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A Lesson In Planning Ahead To Avoid ATO Conflicts

A Lesson In Planning Ahead To Avoid ATO Conflicts
3 min read

A Lesson In Planning Ahead To Avoid ATO Conflicts

Even when the decision is made by an authority such as the ATO, you shouldn't simply accept an adverse and factually incorrect assessment.

A client purchased a property in Sydney in early 2014 with the intention to be an owner-occupier but due to financial constraints rented it out for a brief period in late 2014 and early 2015 before moving the family in and undertaking renovations. The Property was the only one the client owned at the time. When it was sold in May 2017 the client expected that she would not pay capital gains tax as it was her family home; the primary residence exemption would most certainly apply! The ATO, however, didn’t agree – at least for a short time!

The primary residence exemption means that home owners do not pay capital gains tax if they can establish that the dwelling is their main residence. Most people wouldn’t even consider there to be a risk that tax would apply if they sell their family home. In Sydney, where most property prices sky rocketed between 2014 and 2017, capital gains can be quite high therefore the exemption is very important to save those hard earned dollars and allow families to progress through the various stages in their lives.

To get the exemption you not only must have lived at the dwelling, you also need to show evidence of a number of factors that are considered by the ATO when determining whether a property is your main residence or not such as;

  • the length of time the taxpayer has lived in the dwelling
  • the place of residence of the taxpayer’s family
  • whether the taxpayer’s personal belongings have been moved into the dwelling
  • the address to which the taxpayer’s mail is delivered
  • the taxpayer’s address on the electoral roll
  • the connection of services such as telephone, gas and electricity, and
  • the taxpayer’s intention in occupying the dwelling.

The exemption doesn’t constrain a taxpayer from renting out that property during a limited intervening time as long as proof can be provided that it was always the intention to live in the property and that during that rental period, no other main residence existed.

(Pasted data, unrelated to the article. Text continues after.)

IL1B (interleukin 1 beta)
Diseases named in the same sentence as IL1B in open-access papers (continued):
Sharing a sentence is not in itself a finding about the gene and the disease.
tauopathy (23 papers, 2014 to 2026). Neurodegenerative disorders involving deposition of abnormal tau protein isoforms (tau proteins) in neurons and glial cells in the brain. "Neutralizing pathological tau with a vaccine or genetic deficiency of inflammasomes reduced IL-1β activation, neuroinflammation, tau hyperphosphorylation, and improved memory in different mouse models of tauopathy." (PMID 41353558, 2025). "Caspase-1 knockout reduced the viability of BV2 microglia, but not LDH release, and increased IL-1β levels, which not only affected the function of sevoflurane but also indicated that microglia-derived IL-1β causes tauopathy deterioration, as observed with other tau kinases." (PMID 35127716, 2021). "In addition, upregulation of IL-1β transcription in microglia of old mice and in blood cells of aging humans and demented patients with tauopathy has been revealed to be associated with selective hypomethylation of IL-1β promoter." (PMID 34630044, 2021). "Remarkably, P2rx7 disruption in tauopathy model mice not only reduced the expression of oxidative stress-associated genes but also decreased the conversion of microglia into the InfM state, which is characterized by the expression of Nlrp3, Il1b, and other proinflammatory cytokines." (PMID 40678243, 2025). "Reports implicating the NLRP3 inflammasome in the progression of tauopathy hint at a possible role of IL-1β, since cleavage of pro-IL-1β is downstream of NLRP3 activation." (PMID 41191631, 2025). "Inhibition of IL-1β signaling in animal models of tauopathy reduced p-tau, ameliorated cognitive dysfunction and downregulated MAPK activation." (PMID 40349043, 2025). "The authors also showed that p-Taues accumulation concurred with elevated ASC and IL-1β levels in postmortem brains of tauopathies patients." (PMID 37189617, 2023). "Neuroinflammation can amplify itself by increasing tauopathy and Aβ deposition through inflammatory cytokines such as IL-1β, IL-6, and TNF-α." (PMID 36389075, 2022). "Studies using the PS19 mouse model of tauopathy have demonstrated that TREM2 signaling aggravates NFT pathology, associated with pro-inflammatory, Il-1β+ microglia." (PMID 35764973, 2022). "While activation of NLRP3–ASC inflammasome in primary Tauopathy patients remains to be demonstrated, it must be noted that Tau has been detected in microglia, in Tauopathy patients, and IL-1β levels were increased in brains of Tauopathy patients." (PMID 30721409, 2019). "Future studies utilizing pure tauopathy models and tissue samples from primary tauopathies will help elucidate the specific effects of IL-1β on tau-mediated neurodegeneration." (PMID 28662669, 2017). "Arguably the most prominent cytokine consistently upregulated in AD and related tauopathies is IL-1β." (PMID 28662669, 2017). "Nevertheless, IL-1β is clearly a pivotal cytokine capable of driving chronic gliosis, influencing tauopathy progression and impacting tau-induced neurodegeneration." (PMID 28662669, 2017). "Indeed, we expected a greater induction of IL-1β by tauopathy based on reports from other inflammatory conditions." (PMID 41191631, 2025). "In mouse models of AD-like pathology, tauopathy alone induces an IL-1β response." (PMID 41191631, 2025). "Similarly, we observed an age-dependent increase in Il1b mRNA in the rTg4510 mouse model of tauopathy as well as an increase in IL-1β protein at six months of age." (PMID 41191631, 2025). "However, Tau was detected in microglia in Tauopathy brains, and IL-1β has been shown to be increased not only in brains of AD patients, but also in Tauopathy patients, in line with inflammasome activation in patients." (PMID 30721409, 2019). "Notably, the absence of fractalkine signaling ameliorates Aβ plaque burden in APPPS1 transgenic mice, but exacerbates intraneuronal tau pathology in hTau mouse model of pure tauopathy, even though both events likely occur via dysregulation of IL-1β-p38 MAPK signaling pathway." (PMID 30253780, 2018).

As a standard practice, the ATO focuses on the three easiest evidentiary points above, being the address on received mail, connection of utilities and the address on the electoral roll.

The “proof” was the problem in this instance. In situations like this, it can become a little more difficult to meet the burden of proof for the exemption than you may expect if you haven’t taken the time to collect some evidence of your occupancy where there are short period of residence. Although the client had lived at the property from the date it was acquired, during that initial period the utilities were not in her name, her mail still went to an alternative address and the client had not updated the electoral roll. On first pass, and based on the ATO’s standard approach to collecting evidence, there was nothing to support the client having occupied the premises prior to renting out the property.

Shortly after the sale, the client’s accountant informed her that the ATO would not accept the application of a complete main residence exemption and instead she would be hit with an ATO debt based on a capital gain of approximately $100,000. The accountant had informed the client that as she did not have the cash available to satisfy the debt, she had no other choice than to negotiate a payment plan with the ATO.

The client had the good sense to get a second opinion and sought legal advice. The lawyer considered evidence beyond that normally accepted by the ATO and further made submissions to the ATO about why that evidence ought to be considered. This included supporting materials such as the nature of the finance on the property and the form of insurance initially taken out by the taxpayer. After some negotiation the ATO was satisfied that given the evidence provided the application of the exemption was correct and reversed its former decision. The debt was reduced to zero and the dispute resolved.

This case should serve as an object lesson on two fronts. First, that some basic preparation in advance could have avoided the dispute altogether and, second, where a dispute does arise not to always accept an adverse and factually incorrect assessment, even when the decision is made by an authority such as the ATO.  There is never harm in getting a second opinion! The right advice can save thousands and often for little cost and time.

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